Diary of Charles Francis Adams, volume 6

388 Saturday. 14th. CFA Saturday. 14th. CFA
Saturday. 14th.

Morning cold with a sharp North wind. I went to the Office and passed my time in reading, writing and Accounts as usual. Nothing passed of any consequence. The Globe has made a furious attack upon my father which is likely to unsettle very much our political position in this quarter. I am becoming daily more and more disgusted with politics and see them in a light which affords me no satisfaction. But for the purpose of understanding more clearly what the position of Mr. Hallett will be, I called upon him and subsequently met him and asked him to my Office. I there asked him many questions, all of them having reference to the present state of affairs and gathered from them that the Jackson party was still persevering in its design of throwing off all persons coming through the Antimasonic quarter into their ranks. The policy seems to be to court the Southern States, and I have no objection to this, for it leaves us open here to a change of policy if Mr. Van Buren should be elected, and this despotic tyranny of an old bruiser be removed. Mr. Hallett kept me until after two. Home, where Joseph H. Adams dined. Afternoon, Sismondi, Ariosto and Forster. Evening at home, Swift.

Sunday. 15th. CFA Sunday. 15th. CFA
Sunday. 15th.

Cold again. I passed my time in reading Loudon’s Encyclopedia. After all, a far more creditable plan of life to me will be to build and cultivate in Quincy, to try and improve his JQA’s estate and bring up my children as well as I am able—To improve my taste for literature and perhaps write some work for duration.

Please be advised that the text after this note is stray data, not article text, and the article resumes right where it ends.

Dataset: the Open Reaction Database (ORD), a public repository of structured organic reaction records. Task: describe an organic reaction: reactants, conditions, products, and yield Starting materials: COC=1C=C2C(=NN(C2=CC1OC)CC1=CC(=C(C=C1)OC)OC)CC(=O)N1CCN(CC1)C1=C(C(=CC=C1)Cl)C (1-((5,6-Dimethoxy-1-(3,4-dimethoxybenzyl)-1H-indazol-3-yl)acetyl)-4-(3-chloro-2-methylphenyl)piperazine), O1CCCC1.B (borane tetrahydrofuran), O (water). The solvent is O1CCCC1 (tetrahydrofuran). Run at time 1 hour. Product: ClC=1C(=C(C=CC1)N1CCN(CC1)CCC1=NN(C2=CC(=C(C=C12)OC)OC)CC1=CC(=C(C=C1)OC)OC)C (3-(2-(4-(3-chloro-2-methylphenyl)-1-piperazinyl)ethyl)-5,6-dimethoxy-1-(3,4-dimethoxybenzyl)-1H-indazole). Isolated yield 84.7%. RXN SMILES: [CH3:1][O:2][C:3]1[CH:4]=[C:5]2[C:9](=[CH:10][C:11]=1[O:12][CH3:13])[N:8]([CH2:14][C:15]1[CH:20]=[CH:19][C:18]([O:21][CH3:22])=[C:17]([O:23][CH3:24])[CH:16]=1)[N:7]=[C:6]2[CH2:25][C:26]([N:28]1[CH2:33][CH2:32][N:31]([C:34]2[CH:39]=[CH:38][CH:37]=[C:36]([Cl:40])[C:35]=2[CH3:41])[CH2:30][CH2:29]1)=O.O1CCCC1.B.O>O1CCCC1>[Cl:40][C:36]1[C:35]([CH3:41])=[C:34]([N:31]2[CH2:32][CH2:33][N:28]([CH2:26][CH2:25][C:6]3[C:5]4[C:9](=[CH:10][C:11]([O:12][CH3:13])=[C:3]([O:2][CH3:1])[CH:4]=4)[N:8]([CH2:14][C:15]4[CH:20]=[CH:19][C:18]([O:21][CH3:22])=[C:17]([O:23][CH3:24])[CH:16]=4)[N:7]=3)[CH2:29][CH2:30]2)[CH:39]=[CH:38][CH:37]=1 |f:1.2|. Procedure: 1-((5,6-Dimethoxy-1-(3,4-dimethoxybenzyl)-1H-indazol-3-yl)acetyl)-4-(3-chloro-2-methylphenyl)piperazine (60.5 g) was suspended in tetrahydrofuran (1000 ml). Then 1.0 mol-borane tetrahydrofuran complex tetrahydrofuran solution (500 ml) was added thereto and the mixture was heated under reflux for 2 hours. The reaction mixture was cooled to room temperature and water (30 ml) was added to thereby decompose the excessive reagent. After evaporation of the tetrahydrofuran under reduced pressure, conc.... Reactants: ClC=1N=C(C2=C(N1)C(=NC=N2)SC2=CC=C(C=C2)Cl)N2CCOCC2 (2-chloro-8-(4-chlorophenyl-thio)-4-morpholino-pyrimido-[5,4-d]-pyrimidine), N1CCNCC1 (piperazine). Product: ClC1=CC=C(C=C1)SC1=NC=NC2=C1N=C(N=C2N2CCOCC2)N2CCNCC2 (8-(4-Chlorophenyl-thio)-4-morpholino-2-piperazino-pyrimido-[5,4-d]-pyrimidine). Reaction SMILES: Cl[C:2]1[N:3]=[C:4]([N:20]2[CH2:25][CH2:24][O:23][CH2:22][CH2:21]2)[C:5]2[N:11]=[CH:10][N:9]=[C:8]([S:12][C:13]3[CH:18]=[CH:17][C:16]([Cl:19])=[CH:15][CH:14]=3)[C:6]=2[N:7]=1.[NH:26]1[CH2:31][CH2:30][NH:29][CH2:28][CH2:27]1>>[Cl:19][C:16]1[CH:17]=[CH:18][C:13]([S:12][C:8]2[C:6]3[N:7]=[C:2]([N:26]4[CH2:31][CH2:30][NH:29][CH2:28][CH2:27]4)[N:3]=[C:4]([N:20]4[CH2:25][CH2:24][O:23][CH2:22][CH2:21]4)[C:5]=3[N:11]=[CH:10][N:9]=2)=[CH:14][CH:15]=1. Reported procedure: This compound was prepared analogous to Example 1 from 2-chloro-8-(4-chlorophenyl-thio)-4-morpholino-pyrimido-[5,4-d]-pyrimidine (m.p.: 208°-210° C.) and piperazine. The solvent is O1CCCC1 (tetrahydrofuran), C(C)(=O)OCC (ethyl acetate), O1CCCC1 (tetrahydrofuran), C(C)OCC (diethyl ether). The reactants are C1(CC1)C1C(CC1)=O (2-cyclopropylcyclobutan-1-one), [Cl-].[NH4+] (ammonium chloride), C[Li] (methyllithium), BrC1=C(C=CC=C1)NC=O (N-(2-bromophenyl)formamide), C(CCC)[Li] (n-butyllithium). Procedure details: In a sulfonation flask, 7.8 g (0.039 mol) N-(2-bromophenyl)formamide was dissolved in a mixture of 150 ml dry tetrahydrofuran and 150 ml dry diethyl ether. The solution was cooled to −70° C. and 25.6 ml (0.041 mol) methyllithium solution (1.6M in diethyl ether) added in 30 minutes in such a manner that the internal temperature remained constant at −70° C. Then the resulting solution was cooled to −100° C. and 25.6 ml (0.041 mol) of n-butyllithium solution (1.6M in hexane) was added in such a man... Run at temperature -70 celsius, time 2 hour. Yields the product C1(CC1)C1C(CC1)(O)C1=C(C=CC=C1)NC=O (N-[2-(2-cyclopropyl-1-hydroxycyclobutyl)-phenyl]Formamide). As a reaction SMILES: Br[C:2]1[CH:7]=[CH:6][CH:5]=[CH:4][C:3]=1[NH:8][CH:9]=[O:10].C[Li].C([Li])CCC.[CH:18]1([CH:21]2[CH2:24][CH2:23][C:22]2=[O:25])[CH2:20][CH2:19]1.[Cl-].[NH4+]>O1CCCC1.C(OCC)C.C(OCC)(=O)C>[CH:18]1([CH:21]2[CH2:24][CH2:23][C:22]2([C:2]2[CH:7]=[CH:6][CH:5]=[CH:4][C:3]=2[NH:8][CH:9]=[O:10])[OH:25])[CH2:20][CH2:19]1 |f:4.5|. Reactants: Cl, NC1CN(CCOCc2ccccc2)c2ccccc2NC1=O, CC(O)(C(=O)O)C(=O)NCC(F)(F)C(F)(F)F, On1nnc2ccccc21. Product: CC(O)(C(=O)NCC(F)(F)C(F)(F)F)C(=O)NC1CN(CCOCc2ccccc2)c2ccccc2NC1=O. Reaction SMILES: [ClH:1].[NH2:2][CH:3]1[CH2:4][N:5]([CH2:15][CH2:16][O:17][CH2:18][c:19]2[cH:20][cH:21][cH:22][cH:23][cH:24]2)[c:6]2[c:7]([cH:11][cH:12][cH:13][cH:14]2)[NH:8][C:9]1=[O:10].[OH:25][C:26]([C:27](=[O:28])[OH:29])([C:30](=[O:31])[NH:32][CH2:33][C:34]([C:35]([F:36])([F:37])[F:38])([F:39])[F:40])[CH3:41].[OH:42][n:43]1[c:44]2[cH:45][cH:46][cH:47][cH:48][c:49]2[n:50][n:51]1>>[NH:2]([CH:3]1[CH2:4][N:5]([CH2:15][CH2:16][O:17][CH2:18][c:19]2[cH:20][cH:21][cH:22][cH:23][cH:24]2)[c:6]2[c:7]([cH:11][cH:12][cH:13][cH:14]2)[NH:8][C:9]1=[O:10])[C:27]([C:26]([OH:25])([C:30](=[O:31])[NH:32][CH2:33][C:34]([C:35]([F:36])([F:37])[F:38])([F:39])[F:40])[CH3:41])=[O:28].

Attended divine service and heard Mr. Dewey formerly of New Bedford, now of New York.1 Titus 1.15. “Unto the pure all things are pure.” This text was treated ingeniously to show that a man’s own mind was the real source of all the views which he takes of life, that goodness was the source of happiness and the opposite, that consequently a cultivation of cheerful views even of the severest sufferings to which man’s nature is subjected is an indispensable duty of a good man. Mr. Dewey has a very bad manner but his style is impressive and his thoughts are many of them fine.

Mr. Walsh walked and dined. Afternoon, James 4. 7. “Resist the devil and he will flee from you.” A Mr. Woodward who told us that the common notions of the devil’s power of ubiquity were incredible–A young man who has mistaken his vocation.2 I always feel for persons 389in such cases. They have made a false step at the threshold of life which never can be recovered from.

Afternoon, read a Sermon of Dr. Barrow. The last of the series regarding universal salvation, and quite conclusive so far as regards the orthodox doctrine of election, but not so satisfactory upon any positive ground. He concludes with three pages of application. In the evening, I went with my Wife to Mr. P. C. Brooks’, the last evening prior to his departure for the country. Mrs. Frothingham and her son, and a Mr. Coit besides ourselves. Home early, Swift.

1.

Rev. Orville Dewey, after ten years at the First Church in New Bedford, in 1835 had begun his distinguished pastorate at the Second Congregational Church in New York City, where he became a leading figure in American Unitarianism ( DAB ).

2.

Probably Rev. George Wheelock Woodward, Dartmouth 1831, Harvard Divinity School 1834 ( Harvard Quinquennial Cat. ).